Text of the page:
Missouri on Friday suspended Medicaid reimbursement payments to Planned Parenthood, a move that will affect thousands of its low-income patients.
The organization’s affiliates got the news in a letter the same day from Dale Carr, director of Missouri Medicaid Audit & Compliance, who said it was required by a provision in the 2018 budget cutting off funds for abortion providers and abortion counselors.
That provision was part of a bill appropriating money for the Department of Social Services that passed on May 9. The letter was sent even though the bill had yet to be signed by the governor. Gov. Mike Parson told KCUR on Tuesday evening that he intends to sign it.
“I aim to go ahead with that legislation,” he said.
About 7,000 Medicaid patients rely on Planned Parenthood’s 11 clinics in Missouri for a broad array of health services, including cancer screenings, testing for sexually transmitted infections and birth control.
Federal law already bars the use of Medicaid funds for abortions, but the budget provision cuts off Medicaid funding for all Planned Parenthood's services.
Brandon Hill, president and CEO of Planned Parenthood Great Plains, which operates four of Planned Parenthood's Missouri clinics, denounced the move.
“By sending us a last-minute letter claiming to suspend our Medicaid provider number, the state jeopardizes thousands of Missourians’ access to birth control, cancer screenings, and STI (sexually transmitted infections) testing,” he said in a statement to KCUR.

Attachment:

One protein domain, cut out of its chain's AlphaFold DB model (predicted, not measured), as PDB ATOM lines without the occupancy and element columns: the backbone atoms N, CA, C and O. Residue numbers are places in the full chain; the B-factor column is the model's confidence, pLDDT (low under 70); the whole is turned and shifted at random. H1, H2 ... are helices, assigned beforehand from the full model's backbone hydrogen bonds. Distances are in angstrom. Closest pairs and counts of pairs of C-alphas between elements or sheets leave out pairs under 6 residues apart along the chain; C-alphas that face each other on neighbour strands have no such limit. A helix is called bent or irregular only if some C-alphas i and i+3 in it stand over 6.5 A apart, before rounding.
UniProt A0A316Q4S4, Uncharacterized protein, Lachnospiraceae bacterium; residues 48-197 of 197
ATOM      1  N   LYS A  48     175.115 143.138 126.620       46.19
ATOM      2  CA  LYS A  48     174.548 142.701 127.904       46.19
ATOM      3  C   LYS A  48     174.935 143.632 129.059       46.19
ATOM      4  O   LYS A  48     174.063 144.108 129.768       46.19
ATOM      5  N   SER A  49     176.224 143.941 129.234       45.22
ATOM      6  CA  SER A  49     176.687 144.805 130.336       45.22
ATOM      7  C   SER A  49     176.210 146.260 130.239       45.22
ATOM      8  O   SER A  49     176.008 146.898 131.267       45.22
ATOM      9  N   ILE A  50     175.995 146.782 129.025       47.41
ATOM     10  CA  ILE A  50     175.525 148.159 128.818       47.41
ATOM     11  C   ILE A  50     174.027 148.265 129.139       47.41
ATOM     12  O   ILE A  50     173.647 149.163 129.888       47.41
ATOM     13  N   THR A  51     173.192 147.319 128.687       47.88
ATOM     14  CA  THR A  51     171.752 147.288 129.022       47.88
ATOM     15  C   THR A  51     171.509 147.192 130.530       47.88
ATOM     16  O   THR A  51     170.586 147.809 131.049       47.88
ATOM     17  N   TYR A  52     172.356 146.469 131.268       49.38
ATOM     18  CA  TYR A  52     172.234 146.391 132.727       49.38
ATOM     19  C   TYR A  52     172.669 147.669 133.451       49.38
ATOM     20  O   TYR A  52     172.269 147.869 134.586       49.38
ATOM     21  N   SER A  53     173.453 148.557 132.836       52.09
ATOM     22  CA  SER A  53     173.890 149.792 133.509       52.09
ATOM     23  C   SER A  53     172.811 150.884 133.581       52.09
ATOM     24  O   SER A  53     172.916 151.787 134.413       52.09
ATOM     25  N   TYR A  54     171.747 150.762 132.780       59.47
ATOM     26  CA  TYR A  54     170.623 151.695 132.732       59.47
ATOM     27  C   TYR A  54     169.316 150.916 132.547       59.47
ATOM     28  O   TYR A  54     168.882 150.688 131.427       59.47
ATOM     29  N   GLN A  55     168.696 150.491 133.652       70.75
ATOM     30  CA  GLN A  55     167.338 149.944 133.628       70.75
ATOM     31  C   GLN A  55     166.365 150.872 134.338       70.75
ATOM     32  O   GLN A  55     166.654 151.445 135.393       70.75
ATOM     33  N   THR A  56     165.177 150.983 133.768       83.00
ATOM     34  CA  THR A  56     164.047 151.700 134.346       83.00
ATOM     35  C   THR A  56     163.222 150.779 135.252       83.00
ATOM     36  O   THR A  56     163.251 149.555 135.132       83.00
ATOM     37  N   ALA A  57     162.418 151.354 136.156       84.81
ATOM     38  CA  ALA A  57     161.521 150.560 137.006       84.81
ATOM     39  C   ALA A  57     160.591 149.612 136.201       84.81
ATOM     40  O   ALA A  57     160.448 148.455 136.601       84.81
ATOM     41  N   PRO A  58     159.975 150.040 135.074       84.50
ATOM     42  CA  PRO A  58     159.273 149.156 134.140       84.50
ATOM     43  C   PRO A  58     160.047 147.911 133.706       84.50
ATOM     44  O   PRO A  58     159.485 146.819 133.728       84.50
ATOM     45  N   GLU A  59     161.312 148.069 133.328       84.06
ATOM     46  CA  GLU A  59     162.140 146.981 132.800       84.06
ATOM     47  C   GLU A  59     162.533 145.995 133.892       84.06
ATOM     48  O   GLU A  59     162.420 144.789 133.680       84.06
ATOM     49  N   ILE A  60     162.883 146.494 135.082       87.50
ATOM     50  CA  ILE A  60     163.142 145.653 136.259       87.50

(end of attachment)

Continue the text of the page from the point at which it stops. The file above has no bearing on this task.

“Fast tracking a bad budgetary decision is not a great way for Gov. Parson to start restoring balance in the state, and follows in the footsteps of his predecessor by attacking health care access in the state of Missouri.”
Missouri already has some of the most restrictive abortion regulations in the United States. On Friday, a federal judge refused to halt a Missouri rule requiring medication abortion providers to be backed up by ob-gyns with hospital admitting privileges who are available 24 hours a day seven days a week.
Planned Parenthood’s clinics in Columbia and Springfield have been unable to comply with the rule because physicians there have been unwilling to contract with them. As a result, women seeking medication abortions will have to travel to Planned Parenthood’s clinics in Kansas City and St. Louis. Because Missouri also imposes a 72-hour waiting period on women seeking abortions, many women will have to make overnight accommodations in those cities or else make a return trip that could require hundreds of miles of travel.
Missouri’s denial of Medicaid funding comes shortly after the Trump administration unveiled a proposed rule that would deny family planning funds to clinics providing abortion services or referrals. Although the rule must undergo a review process that’s likely to take months, Planned Parenthood officials have said they are already gearing up to challenge it.
Dan Margolies is a senior reporter and editor at KCUR. You can reach him on Twitter @DanMargolies